Kyoto discord among greens Rating: NNNNN
Canada's long-awaited climate change plan was finally unveiled April 13, only to be met with a collective shrug.
Far from being a comprehensive, innovative guide to bringing Canada's economy into the 21st century, the plan largely lets the country's biggest polluters off the hook and lacks the detailed targets and timelines needed to accomplish our goals.
Our Kyoto plan needs a lot of work. The targets for some of Canada's biggest industries, for example, are outrageously low.
In fact, the way the plan is currently structured, these industries don't really have to do much of anything at all. This places the burden of reducing emissions overwhelmingly on individuals - through their actions and the use of their tax dollars - even though individual Canadians are responsible for only one-quarter of Canada's emissions.
The other key concern with the plan is its lack of credibility. It is short on detail, has few timelines for moving forward and has no accountability mechanisms other than an annual report that will not be published for three years.
What seemed to get lost in the announcement and subsequent discussion was the point of the whole exercise: to actually start reducing the emissions that are polluting our air and disrupting our climate. Our promises to start reducing emissions actually date back to 1992. We've already wasted far too much time delaying action. That needs to be the focus now.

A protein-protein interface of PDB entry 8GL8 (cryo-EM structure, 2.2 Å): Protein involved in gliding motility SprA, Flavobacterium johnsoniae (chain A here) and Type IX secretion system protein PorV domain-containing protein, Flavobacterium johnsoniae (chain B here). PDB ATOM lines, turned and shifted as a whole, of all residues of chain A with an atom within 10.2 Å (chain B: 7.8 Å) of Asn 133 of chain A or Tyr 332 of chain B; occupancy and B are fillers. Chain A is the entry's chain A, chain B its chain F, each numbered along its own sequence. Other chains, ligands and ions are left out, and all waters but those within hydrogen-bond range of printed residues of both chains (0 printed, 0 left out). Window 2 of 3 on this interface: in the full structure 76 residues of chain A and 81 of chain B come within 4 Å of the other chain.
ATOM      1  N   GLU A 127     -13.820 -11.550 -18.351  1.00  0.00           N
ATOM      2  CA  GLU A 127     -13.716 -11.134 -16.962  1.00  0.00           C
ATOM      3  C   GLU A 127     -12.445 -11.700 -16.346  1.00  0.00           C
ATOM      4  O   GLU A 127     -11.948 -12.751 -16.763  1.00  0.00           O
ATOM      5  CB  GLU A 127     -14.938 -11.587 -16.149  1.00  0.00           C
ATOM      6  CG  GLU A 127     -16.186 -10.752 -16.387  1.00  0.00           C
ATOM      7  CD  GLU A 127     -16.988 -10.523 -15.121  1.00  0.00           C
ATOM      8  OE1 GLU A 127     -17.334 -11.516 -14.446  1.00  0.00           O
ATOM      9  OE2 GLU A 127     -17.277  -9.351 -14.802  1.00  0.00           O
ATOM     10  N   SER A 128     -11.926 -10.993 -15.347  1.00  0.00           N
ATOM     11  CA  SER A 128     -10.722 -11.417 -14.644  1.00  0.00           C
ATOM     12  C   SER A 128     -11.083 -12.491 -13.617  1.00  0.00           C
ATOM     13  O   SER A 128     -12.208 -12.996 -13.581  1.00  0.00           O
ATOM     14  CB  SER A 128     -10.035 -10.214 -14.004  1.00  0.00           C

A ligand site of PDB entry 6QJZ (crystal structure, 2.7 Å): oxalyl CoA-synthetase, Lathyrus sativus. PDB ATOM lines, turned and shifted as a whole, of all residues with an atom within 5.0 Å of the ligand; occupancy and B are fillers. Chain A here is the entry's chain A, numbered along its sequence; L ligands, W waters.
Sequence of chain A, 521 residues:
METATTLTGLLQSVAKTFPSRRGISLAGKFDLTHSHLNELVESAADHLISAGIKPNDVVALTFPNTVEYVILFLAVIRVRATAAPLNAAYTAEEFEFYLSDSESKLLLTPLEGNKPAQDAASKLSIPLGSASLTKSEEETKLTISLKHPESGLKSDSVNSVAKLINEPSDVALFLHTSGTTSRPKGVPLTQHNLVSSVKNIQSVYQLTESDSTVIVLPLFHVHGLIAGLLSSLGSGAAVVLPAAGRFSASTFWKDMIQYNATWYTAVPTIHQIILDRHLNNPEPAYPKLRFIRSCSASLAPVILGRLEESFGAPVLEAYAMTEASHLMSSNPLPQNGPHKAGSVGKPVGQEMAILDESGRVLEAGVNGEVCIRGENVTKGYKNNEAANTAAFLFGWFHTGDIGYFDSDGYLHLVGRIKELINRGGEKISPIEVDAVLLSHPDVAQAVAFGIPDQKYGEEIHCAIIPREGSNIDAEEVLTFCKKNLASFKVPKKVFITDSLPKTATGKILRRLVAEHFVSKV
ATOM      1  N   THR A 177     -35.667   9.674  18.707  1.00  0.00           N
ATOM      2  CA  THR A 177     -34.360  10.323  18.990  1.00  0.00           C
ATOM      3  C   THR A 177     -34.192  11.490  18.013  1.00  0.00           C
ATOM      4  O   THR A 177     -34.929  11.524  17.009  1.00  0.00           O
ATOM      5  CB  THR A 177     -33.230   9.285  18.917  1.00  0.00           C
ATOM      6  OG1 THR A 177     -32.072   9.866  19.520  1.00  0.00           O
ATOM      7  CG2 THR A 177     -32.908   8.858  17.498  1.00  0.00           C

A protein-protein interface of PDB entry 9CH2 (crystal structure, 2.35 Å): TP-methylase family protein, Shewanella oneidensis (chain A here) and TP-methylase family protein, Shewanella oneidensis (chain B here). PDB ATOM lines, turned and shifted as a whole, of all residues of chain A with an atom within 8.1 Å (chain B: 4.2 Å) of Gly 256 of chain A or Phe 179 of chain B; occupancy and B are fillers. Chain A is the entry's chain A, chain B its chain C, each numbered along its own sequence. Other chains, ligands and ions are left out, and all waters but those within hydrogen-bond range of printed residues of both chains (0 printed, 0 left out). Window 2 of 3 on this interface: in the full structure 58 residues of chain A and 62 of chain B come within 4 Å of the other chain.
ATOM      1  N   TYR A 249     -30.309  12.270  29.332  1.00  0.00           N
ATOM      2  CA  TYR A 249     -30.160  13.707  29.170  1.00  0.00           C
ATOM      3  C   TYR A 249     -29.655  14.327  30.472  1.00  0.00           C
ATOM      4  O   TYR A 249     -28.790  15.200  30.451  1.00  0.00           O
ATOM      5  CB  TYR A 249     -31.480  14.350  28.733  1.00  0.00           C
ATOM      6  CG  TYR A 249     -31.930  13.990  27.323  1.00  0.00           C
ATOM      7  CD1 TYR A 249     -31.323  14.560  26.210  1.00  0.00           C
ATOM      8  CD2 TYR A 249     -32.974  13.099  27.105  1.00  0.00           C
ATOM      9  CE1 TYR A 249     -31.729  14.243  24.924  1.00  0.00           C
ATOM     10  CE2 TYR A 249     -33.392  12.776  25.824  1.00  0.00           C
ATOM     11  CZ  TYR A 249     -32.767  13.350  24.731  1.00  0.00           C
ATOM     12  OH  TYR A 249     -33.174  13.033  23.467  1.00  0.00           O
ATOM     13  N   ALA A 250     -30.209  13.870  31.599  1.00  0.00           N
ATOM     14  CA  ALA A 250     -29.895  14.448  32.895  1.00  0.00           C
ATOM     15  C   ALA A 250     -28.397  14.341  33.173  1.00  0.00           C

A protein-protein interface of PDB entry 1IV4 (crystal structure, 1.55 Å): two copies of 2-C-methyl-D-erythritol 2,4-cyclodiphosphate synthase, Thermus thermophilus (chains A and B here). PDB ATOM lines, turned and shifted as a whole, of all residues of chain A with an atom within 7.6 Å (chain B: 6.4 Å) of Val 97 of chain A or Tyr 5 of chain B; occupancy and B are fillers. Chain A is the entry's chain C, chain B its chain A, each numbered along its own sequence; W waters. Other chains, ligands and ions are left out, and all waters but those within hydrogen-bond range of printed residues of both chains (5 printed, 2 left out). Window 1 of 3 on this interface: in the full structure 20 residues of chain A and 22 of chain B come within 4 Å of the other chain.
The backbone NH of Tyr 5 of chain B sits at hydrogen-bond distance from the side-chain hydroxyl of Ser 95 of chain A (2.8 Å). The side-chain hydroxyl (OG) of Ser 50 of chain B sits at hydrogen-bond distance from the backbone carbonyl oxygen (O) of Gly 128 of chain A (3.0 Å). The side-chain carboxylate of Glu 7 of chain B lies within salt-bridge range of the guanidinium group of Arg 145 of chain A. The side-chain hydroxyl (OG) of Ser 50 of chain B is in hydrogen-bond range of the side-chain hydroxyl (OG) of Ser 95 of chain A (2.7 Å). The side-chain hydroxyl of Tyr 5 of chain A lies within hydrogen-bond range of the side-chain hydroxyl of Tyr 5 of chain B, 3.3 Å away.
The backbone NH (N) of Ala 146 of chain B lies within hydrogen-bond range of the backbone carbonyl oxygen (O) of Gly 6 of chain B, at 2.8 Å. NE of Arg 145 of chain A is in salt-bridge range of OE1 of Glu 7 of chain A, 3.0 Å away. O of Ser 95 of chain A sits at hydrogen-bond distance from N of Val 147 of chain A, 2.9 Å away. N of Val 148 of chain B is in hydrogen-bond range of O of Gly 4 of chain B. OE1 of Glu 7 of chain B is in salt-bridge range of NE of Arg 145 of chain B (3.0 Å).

Canada's Kyoto plan may be flawed and incomplete, but at least we now have a working document that we can build on as we go. Remember, Kyoto is not the end. It's just the start of a fundamental change in the way we produce and use energy.
Using energy more wisely will be very good for Canada's economy. According to the Organization for Economic Cooperation and Development, Canada is second only to Iceland in terms of being the planet's biggest energy waster. But Iceland can afford to waste energy - much of theirs is geo-thermal and non-polluting. In fact, Iceland wants to use that earth energy to make hydrogen and become the first hydrogen economy.
Meanwhile, Canada is still stumbling along, stuck in an inefficient 19th- and 20th-century industrial model. With oil prices going up and up, that hurts our economy.
Making the changes necessary to meet and exceed our Kyoto targets - that is, becoming more efficient, switching to cleaner energy sources and being more innovative - will be good for Canada even if they don't address the looming problem of climate change.
Previous energy revolutions all brought about profound improvements in human health and quality of life.
This one will be no different.